When your straying partner shows empathy for the grief that the affair has caused, and can patiently engage with you, recovering from infidelity will continue to the degree that you can accept and forgive.
But if the only emotional reactions that your straying spouse expresses are annoyance and irritation with your inability to “get over it,” recovering from infidelity is going more prolonged and painful. Impatience and toxic shame thwart acceptance and forgiveness.
You might want to ask yourself if forgiveness or acceptance is an option for you. Staying in your marriage, while keeping your partner in the perpetual doghouse “til death do you part” is not a reasonable option.
Your task is to lay out what you need to heal clearly. Your spouse’s mission is to act on what you need. These are the twin tasks of affair recovery.
Frankly assessing your ability to accept or forgive an extra-marital affair is an essential aspect of your self-care as a Hurt Partner.
If you are mired in the swamp of inconsolability and emotional dysregulation, recovering from infidelity will be impossible.
Every Hurt Partner is different. But almost always, Hurt Partners hunger for details of the affair.
In couples therapy, we help hurt partners get at the essential questions that need to be answered, while carefully avoiding creating new triggers.
Once a question is asked and answered, the Genie cannot be put back in the bottle.
When your knowledge concerning the details of the affair has increased, your nervous system has a chance to calm down. Your rumination will fade and become gradually less intrusive.
You’re not as obsessed anymore. You know that you’re recovering from infidelity because you’re becoming more emotionally regulated during these fact-finding conversations, and perhaps even during other discussions about unrelated marital problems as well.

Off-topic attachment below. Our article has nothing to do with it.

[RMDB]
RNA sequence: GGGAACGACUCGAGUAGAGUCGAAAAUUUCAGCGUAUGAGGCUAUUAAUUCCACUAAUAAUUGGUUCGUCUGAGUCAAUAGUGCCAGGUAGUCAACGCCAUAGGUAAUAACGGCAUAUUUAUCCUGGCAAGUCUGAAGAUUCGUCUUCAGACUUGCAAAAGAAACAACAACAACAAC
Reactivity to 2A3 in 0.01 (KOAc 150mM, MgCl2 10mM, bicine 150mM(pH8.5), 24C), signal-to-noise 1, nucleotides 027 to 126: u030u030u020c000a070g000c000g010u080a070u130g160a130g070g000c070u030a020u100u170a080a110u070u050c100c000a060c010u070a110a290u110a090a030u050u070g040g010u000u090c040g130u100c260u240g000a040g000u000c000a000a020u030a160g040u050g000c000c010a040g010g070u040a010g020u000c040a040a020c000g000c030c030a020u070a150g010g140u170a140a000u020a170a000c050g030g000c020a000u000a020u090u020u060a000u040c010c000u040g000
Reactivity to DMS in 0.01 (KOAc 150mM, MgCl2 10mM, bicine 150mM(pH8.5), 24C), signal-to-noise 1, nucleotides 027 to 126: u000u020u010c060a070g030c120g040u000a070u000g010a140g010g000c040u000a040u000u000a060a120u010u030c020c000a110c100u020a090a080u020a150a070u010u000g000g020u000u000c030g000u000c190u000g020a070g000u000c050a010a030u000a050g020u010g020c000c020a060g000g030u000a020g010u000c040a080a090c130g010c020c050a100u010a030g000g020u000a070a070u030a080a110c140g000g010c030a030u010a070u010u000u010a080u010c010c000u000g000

This becomes a virtuous circle. The more regulated you become during thoughtful time-limited conversations, the more your partner feels safe engaging in them with you.
Two of the crucial benefits of scientific couples therapy are skill-building around questions and effective trigger management.
Where triggers once were a source of hostile disconnection, couples recovering from infidelity learn in couples therapy precisely how to use the inevitability of triggers to reverse that disconnection and recruit triggers as a tool to rebuild trust and intimacy.
Trigger management is an important skill. You don’t want your kids to have a ringside seat on your arguments.
You want them to see you both healing and calming down, don’t you?
Your relationship will never be the same. Admit it. It’s Ok. Free yourselves from the chains of false expectations.
You’re on the road to surviving infidelity when you both stop expressing sentiments like “I just want things to be the way they used to be.” This nostalgia for your former relationship will not serve either of you.
Better to say: “This sucks doesn’t it?”
You will never be the same, and that’s a good thing.
Recovering from infidelity is an opportunity for post-traumatic growth.
It will take time, and your progress probably will be uneven…three steps forward…two steps back.
But you will progress nonetheless.
And you will also have deep and meaningful conversations with each other along the way.
You will get over it. Yes, it will take time, and it will be worth it.
Call us for more information 844-926-8753 to reach me, Daniel Dashnaw, use option 2.
Daniel is a Marriage and Family Therapist. He currently sees couples at Couples Therapy Inc. in Boston, Massachusetts, three seasons in Cummington (at the foothills of the Berkshires...) and in Miami during joint retreats with his wife, Dr. Kathy McMahon. He uses EFT, Gottman Method, Solution-focused and the Developmental Model in his approaches.